“This came from Maureen,” he said, pointing to a framed New Yorker cartoon. Sorkin had a long relationship with New York Times columnist Maureen Dowd, and they remain close. In the cartoon a man is wearing a tuxedo, preparing for a big night out, while a woman admires him. The caption reads come on. you’ll have fun. all the men will respect you and all the women will love you. He sighed. “Maureen seemed to understand me so well.”
Sorkin sat in a gray leather club chair, which matched his gray suit. In his office, which is lived-in and full of leather and mahogany, he seemed like he was back on the East Coast. “All my heroes wore coats and ties to work,” he said, looking around the room. “What happened to men wearing hats? Maybe I should bring back hats.”
Sorkin’s affection for the glory days of show business began when he was a child growing up in Scarsdale. His father (a lawyer), his mother (a fourth-grade teacher), and his two siblings (now both lawyers) were not particularly theatrical, but Sorkin used his allowance to take the train to Manhattan and sneak into plays. “I’ve seen the second act of everything many, many times,” he said. “The ushers started to recognize me, and they’d find me a seat.”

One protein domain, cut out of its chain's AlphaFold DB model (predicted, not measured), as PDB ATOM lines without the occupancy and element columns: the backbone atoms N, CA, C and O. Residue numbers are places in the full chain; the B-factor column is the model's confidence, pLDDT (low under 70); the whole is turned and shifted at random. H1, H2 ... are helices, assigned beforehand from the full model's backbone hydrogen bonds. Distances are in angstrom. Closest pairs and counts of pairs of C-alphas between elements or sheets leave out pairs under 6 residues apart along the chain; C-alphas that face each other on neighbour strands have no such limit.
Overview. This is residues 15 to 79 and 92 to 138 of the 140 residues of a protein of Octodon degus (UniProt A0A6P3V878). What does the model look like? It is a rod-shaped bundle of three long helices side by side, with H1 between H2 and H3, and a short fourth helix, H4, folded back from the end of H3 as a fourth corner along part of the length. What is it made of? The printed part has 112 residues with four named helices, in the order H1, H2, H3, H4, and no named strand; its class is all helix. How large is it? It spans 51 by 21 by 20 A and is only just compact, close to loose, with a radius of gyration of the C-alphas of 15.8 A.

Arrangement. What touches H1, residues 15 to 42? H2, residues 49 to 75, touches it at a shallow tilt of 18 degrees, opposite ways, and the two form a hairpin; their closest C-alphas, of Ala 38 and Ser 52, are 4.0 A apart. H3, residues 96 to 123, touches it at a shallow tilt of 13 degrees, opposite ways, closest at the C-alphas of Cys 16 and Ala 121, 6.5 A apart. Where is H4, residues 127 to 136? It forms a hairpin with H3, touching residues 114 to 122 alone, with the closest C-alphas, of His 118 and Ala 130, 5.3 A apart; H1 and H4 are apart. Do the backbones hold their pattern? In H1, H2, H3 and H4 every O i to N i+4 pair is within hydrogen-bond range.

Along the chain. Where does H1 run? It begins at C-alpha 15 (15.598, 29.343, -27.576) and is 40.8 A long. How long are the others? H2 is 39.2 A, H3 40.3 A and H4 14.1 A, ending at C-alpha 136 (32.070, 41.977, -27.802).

During college he tended bar at Broadway theaters and wrote most of A Few Good Men on cocktail napkins during the first act of La Cage aux Folles. “For 500 nights in a row,” Sorkin added as he lit another Merit. Before he was holed up at the Four Seasons, writing The American President and taking drugs, he wasn’t particularly intrigued by TV. “I’d write very, very late into the night, and to keep me company I’d watch ESPN’s SportsCenter,” Sorkin recalled. “I thought it was the best-written show on TV. And SportsCenter seemed like such a fun place to work—you’d meet your best friend there, you’d meet your girlfriend there.”
Sports Night, which aired on ABC from 1998 to 2000, started a method of writing that is unique to Sorkin: When he was running his three series, he wrote every episode. “When I create a TV show, it’s so that I can write it,” he said. “I’m not an empire builder; my writing staff is usually a combination of two kinds of people—experts in the world the show is set in, and young writers who will not be unhappy if they’re not writing scripts. A lot of members of the Writers Guild are not happy that I write all the episodes. But writing is something that I do by myself.” When Sports Night and The West Wing were on the air simultaneously, Sorkin would write the half-hour comedy Friday through Sunday, and then concentrate on the hour-long drama Monday through Thursday. “Being up against the wall seems to work for me,” he said.